Above- and belowground competition in Savanna systems.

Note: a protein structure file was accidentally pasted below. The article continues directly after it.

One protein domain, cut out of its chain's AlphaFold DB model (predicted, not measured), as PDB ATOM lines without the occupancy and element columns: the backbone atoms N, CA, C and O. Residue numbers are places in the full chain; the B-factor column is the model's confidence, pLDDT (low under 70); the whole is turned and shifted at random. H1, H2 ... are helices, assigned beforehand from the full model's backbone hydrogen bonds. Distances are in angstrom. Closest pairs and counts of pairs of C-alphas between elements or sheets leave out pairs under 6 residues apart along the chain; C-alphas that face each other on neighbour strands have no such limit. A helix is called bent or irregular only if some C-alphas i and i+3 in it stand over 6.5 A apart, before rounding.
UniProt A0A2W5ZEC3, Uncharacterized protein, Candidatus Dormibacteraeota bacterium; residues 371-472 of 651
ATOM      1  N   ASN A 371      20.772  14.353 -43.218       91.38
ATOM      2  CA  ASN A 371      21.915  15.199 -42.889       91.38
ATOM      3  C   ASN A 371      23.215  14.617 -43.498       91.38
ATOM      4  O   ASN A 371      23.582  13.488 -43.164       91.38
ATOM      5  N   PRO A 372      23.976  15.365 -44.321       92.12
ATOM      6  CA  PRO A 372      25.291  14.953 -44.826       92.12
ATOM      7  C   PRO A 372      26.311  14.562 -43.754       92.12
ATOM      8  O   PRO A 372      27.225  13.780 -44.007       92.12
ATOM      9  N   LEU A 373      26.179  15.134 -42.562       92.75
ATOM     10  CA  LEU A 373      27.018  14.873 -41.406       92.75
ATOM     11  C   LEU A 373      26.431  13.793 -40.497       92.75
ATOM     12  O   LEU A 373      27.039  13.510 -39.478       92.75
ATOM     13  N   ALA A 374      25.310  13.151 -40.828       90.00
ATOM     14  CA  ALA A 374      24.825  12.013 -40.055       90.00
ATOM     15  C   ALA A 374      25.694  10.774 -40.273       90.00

The structure and composition of savanna vegetation is influenced by resource availability and disturbance. Grasses, a major component of savannas, influence this resource availability by competing directly with trees for light, water and soil nutrient resources. The direct causes of bush encroachment are not always apparent, but are commonly ascribed to overgrazing and consequent decreased grass competition. The interaction, both above and belowground, between tree and grass seedlings and the surrounding grass sward is dependant on many factors, such as soil depth, seedling species and sward composition. These factors, as well as the presence or absence of defoliation, in the form of grazing or fire dictate whether the system will remain in a transition state as savanna or move towards a stable woodland state. The major competitive effects experienced by the tree seedlings were dependant on grass species and nutrient level. A. nilotica was affected by aboveground competition while A. karroo was affected by belowground competition. E. capensis caused the greatest decrease in A. karroo plant biomass. Both E. capensis and H. hirta had large competitive effects on the aboveground biomass of A. nilotica, while S. africanus had the greatest effect on belowground biomass. Increasing nutrient availability resulted in an increase in the competitive effect exerted on A. karroo, while little to no change was seen in the competitive effect exerted on A. nilotica. Soil depth constrained plant size in both tree species. The intensity of belowground interactions on tree biomass was unaffected by soil depth, while aboveground competition had a significant effect on shallow soils. Belowground competition was also of greater importance than aboveground competition in dictating tree seedling height. Grass seedlings growing on all three soil depths differed in mean mass, with E. racemosa having the least mass and T. triandra having the greatest. Simulated grazing by cutting the surrounding sward resulted in biomass increases in all three grass species. Changes in savanna composition and structure are thus likely to be influenced by initial species composition and soil depth and soil nutrient composition. While grazing creates niches for grass seedling establishment, heavy grazing has been observed to increase grass seedling mortality. Encroachment is thus more likely to occur on intensively grazed shallow and deep soils than on medium depth soils. This highlights the importance of ensuring the grass sward remains vigorous by resting and monitoring stocking rates to ensure veld is not over-utilized. It is then possible to maintain some form of tree-grass coexistence at a level where available grazing is not compromised.
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